Despicable Thumbs Up

thumbs up to the sky, beautiful hand, nice

Photo from photoXpress

Although the thumbs up gesture is universally known to bear approval or appraisal in general, it is an insult to the people of Iraq, the biggest kind actually. Don’t do it there, as well as in Greece, Russia, Sardina, Italy, most of Latin America and West Africa because it’s like the fuck you sign for these countries.

Speak Now or Stop

Stop sign, open palm, show of hand, gesture

Photo from photoXpress

Country singer Taylor Swift has an album called speak now. But Asian countries literally expect you to speak now when you raise your hand with your palm exposed. In the west, it means stop.

A Pointing Finger

direction, you!, pointing on someone or something

Photo from a2gemma’s flickr

A pointing finger is rude across different cultures. Especially in Nepal, it means “wait and I will have something against you!”.

Prohibited Handshake

firm and cool handshake, interaction, touch of hands, man to man hand shake

Photo from stock.xchng

In Islam and Judaism, handshake is prohibited among people of opposite sexes. And since left hands are used to wipe your ass after pooping, it is considered the dirty hands for Middle Eastern countries; so never shake using left hand in their territory.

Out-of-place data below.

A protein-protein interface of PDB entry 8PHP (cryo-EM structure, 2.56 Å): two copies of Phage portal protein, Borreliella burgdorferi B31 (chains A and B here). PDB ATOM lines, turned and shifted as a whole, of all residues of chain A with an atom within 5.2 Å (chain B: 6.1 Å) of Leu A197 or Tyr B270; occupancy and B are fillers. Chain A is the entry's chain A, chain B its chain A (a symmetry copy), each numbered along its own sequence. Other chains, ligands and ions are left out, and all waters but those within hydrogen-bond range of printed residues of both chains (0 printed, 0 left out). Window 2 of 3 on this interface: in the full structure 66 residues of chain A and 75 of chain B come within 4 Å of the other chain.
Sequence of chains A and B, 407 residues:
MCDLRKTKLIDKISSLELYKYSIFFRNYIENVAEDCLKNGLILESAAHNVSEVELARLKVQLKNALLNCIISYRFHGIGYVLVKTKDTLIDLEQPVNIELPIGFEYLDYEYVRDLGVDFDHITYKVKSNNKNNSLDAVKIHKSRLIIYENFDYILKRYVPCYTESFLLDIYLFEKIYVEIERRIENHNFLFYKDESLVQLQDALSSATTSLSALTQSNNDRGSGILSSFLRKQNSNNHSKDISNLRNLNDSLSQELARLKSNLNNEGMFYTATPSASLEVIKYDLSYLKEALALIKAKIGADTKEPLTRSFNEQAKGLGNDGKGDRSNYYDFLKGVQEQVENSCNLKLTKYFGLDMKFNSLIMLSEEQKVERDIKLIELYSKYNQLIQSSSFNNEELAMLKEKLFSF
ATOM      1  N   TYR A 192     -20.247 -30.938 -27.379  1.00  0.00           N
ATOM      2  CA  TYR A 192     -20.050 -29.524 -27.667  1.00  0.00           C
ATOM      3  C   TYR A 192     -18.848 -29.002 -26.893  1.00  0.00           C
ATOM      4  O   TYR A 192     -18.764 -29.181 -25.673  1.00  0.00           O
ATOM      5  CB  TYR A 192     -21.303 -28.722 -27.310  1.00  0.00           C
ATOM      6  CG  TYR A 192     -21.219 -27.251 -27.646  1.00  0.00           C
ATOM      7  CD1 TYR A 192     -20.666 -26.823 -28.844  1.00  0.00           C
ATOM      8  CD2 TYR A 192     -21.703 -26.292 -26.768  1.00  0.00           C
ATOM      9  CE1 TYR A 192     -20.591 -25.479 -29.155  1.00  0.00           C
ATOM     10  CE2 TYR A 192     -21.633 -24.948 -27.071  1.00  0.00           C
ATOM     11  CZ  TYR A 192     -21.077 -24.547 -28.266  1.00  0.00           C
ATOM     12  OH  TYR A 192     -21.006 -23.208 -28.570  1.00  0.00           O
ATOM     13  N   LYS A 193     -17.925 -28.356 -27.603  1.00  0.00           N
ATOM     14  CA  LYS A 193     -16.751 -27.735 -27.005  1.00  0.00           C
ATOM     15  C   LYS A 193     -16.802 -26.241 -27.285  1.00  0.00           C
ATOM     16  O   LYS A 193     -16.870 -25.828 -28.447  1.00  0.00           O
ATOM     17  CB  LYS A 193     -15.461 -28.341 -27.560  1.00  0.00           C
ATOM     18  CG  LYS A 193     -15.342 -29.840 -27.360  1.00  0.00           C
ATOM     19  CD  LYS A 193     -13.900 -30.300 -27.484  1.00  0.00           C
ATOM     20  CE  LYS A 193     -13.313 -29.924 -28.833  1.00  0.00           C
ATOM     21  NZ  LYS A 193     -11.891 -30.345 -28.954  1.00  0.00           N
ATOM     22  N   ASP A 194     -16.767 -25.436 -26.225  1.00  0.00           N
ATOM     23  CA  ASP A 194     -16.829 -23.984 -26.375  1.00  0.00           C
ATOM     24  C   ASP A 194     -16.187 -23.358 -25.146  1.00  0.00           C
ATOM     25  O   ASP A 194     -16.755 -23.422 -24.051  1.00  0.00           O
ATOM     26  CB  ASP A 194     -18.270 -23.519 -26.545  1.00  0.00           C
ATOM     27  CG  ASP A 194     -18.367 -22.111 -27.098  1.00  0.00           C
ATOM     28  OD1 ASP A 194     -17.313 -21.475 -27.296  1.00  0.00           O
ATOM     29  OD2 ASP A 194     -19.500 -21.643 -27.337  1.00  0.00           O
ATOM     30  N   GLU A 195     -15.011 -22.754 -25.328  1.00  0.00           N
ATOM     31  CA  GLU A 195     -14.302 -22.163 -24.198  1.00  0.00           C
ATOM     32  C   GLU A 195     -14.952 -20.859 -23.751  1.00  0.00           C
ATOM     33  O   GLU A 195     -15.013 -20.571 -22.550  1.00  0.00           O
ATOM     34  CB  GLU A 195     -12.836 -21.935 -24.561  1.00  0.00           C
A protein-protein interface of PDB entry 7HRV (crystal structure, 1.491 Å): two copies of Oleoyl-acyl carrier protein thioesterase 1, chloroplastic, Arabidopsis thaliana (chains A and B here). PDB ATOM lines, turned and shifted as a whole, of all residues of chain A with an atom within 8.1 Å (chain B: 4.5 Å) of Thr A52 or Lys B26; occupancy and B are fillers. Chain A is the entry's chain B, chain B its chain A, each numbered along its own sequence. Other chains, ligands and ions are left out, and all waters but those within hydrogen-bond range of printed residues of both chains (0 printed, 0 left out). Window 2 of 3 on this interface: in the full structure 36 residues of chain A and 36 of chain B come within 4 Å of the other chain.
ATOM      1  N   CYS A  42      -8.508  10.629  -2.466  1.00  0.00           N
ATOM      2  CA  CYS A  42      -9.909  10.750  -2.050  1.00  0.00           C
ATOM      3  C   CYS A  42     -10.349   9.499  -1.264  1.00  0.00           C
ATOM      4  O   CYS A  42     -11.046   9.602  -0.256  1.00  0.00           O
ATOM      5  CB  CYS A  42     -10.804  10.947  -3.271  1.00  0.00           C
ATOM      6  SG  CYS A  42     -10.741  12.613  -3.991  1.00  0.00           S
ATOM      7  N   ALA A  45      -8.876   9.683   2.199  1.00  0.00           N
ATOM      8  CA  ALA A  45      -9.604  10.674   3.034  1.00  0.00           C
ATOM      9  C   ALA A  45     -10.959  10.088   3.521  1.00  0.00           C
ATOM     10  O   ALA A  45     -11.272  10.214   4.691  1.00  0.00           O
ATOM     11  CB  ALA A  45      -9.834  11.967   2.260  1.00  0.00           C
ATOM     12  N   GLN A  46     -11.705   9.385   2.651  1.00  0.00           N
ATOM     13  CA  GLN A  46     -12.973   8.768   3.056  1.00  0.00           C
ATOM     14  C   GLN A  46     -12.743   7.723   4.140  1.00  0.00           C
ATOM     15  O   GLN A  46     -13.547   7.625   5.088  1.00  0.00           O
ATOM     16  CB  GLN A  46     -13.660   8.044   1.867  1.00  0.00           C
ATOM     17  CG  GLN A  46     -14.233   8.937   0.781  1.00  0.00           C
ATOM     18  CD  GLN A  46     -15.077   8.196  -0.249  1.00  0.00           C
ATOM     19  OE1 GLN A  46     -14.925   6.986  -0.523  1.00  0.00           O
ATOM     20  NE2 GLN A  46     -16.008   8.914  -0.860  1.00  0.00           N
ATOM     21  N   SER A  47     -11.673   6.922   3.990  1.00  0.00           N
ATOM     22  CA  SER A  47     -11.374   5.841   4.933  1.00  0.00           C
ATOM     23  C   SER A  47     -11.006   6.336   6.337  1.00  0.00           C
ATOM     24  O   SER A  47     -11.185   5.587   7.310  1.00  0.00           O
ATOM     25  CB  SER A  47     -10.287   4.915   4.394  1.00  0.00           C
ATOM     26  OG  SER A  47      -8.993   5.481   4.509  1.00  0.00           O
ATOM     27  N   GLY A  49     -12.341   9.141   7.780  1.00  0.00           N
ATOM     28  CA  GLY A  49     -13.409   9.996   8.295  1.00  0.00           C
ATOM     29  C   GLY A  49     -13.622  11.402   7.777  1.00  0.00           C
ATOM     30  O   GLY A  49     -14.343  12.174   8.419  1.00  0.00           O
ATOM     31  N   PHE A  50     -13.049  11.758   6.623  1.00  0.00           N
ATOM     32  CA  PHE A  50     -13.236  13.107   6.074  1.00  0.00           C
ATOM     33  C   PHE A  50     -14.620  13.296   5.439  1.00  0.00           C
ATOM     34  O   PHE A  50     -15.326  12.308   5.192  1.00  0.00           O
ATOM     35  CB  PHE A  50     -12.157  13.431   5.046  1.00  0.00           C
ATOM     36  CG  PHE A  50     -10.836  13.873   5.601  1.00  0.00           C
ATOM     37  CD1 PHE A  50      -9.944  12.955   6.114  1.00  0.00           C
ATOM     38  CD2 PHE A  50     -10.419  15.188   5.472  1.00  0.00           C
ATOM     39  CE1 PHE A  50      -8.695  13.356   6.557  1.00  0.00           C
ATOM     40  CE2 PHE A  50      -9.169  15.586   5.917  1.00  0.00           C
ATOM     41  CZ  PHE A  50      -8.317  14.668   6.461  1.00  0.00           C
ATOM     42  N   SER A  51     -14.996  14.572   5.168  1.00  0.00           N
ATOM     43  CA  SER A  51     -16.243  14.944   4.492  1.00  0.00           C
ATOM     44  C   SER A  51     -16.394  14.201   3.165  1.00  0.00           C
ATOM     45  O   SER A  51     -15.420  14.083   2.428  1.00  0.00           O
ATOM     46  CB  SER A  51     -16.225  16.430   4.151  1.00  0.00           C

The V Peace Sign

red nails, beautiful nails and hands

Photo from photoXpress

This is the peace sign. It is also used to indicate cuteness in photo for Asian countries such as Japan, Korea, China, Taiwan and Vietnam. At times, it could be a war sign since in Australia, New Zealand, South Africa, Ireland and United Kingdom.

“What are you looking at?”

Blue eyes in focus, gorgeous eyes closed up zoomed in, eye contact, turquios

Photo from airgap’s flickr

How rude it is when you talk and the other person is not looking at you. It is as if that person is not listening. Eye contact is really important in our conversations or mere interactions. Yet, staring is considered rude in Zimbabwe,  Japan, China, and few other Asian countries as well. Staring or eye contact at women is also forbidden in Arab countries.

A Different Kind of Headshake

breath in, smell, man guy chin up, nod, nodding, shave

Photo from SuperFantastic’s flickr

Shake your head up and down – you’re saying yes. Shake your head sideways – you are saying no. In some middle eastern countries, it is the other way around. Same applies in Nepal and Greece.

Keep Your Soles of Feet Out of Sight

beach sand on shoes, lying on the beach, beautiful sunny day, relax, man

Photo from imageafter

In Arab countries and Egypt, it is rude to display your soles of feet. This is the reason why when you sit, you should not cross your legs. In India, feet are so unclean you should apologize if you touch anybody with it.

Good to know isn’t it?

More Moments for you:
Loath these Laws
10 Gorgeous World Leaders of 2012
What if.. Nationality is a Choice

Cultural Etiquettes: Things considered rude in different cultures; Helium
5 common American gestures that might insult the locals; Matador Network
Cultural Gestures; Tripod
Nepal Customs & Etiquette; Nepal Vista

Every family has a strange practice that the dependents should follow.